In 2011-12 budget, Mamata Banerjee has to make a fresh attempt at restoring the authority of Railway Board

The challenges before the Railways are mounting. The performance of this giant public-sector carrier is below expectations, and bleak prospects make the picture look more dismal.

The extraneous factors apart, Railway Minister Mamata Banerjee, if her critics are to be believed, is to blame, to some extent, for putting the Railways in a difficult situation. The balance sheet had gone astray in 2009-10 itself, but few corrective measures seem to have been initiated.

In the 2011-12 budget, Ms. Banerjee has a task: to explain why things have gone wrong in the past two years of her second tenure; and to make a fresh attempt at restoring the rightful authority of the Railway Board which has allegedly been rendered redundant.

It is no surprise that the performance, at both the physical and policy levels, have become a matter of concern to the Planning Commission as well as the Prime Minister, as the Railways don't seem geared up to meet the needs of the growing economy. Construction of new track, electrification and gauge conversion are short of the target. On the operational side, goods carriage has been so tardy that the only way to rake in the budgeted revenue is by increasing cargo fares, including those for transporting some essential items, affecting the common man already reeling under the high inflation.

Things have come to such a pass that the Railways have not made any headway in achieving the Vision 2020 goals; or whatever endeavour it has made has not yielded any result. Things are back to square one even two years after the document was released.

Ms. Banerjee set up a committee of experts, ignoring the Railway Board's objection that the panel would undermine its authority.

The chairman of the committee called the shots at crucial meetings with business leaders, where the Board members, including its chairman, looked hapless. The worst part is that the committee has failed to deliver; officials don't hesitate to say that it has caused an immense damage to the Railways' growth and morale.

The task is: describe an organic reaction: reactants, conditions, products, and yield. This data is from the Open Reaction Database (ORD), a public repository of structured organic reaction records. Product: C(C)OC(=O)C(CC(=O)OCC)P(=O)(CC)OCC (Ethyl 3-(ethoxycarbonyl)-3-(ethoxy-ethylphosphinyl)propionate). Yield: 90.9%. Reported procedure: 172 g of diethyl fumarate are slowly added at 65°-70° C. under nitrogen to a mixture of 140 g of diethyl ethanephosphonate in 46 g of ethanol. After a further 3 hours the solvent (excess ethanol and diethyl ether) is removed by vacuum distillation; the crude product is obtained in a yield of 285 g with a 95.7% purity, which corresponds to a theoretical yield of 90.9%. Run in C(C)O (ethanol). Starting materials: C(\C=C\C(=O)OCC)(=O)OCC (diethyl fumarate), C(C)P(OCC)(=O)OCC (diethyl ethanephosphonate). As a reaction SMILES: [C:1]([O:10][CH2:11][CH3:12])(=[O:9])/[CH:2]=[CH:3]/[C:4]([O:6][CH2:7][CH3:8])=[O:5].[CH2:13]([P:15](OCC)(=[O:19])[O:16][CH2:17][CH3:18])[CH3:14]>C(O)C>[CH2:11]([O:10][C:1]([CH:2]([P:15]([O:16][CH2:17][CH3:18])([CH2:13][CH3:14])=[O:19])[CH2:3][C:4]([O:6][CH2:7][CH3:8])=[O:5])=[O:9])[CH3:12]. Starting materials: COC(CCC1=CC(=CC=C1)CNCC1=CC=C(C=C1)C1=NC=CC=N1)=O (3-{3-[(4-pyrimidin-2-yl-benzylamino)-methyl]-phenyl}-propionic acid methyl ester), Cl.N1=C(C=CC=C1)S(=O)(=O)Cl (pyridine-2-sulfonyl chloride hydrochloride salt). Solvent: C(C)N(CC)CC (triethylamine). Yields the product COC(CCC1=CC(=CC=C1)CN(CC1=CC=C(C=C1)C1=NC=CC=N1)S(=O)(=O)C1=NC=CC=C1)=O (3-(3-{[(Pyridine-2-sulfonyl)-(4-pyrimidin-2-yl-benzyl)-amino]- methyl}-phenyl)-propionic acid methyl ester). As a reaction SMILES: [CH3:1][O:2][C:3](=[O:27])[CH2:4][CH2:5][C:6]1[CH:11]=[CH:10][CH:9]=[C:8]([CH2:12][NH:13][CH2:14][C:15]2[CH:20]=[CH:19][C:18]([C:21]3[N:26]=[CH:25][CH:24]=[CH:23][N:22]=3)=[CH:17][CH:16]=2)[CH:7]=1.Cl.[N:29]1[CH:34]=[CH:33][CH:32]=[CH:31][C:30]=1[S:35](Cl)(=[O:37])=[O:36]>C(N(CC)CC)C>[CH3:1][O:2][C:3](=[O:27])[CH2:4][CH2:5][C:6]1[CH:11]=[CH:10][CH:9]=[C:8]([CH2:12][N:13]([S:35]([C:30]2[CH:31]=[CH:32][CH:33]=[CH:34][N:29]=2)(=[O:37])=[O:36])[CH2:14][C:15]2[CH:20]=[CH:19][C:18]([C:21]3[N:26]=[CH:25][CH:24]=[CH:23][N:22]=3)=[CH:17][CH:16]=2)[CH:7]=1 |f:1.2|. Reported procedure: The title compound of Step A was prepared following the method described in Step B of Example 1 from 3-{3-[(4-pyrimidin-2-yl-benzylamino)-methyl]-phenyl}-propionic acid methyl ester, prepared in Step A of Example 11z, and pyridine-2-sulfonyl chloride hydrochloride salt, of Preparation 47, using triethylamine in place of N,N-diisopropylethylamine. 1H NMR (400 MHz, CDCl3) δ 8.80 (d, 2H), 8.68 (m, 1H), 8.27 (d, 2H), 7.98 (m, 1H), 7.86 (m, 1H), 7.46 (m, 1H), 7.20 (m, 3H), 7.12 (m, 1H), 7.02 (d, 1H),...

The committee has failed to rope in the private sector and mobilise resources for projects, while the other public-private participation initiatives — establishing world-class stations and manufacture of locomotive, coaches and wagon at Kanchrapara and Dankuni in West Bengal — have not made any progress worth the name, says an internal status paper.

The projects at Madhepura and Marhaura in Bihar too are still in the bidding stage. These projects require Rs.3,423 crore. Even the proposed power plant at Adra, West Bengal, at an estimated cost of Rs.7000 crore, is still on the drawing board; the Railway Board still examines the feasibility report.

To make amends, Ms. Banerjee silently set up a committee of officials to prepare a fresh way ahead and draw up new projects. This committee has submitted its report, which is under the consideration of the Board. Ms. Banerjee is likely to reveal it in her budget speech. Capacity-building and cutting fuel cost remains thorny issues.

Moreover, Ms. Banerjee has not been able to find the resources needed to finance the proposed projects. Her repeated entreaties to the Prime Minister, the Finance Minister and the Planning Commission have not found the kind of favour she would have expected: only a marginal increase in the budgetary support has been promised.

If the projects have not come up for lack of funds, there are accusations that funds have been diverted. Officials are tight-lipped. Even the socially desirable projects have not received any priority. Development and capital funds did not receive notable allocations in the 2010-11 budget. Safety and security too have suffered.

The promised safety devices, including an anti-collision device, have not been put in place, though fog affected punctuality and caused a spate of accidents, especially in Ms. Banerjee's home State of West Bengal.

The Sainthia accident in July that left 60 persons dead exposed a chink in the armour of the Railway Board. The Chairman, who doubles as Member, Traffic, was on a foreign trip, leaving officials in the lower echelons to cope with the situation. And the Board functioned all through the year with the post of several members remaining vacant.

One hopes Ms. Banerjee reposes more faith in the otherwise well-oiled machinery of the Railways and presents a budget that will have something to write home about.

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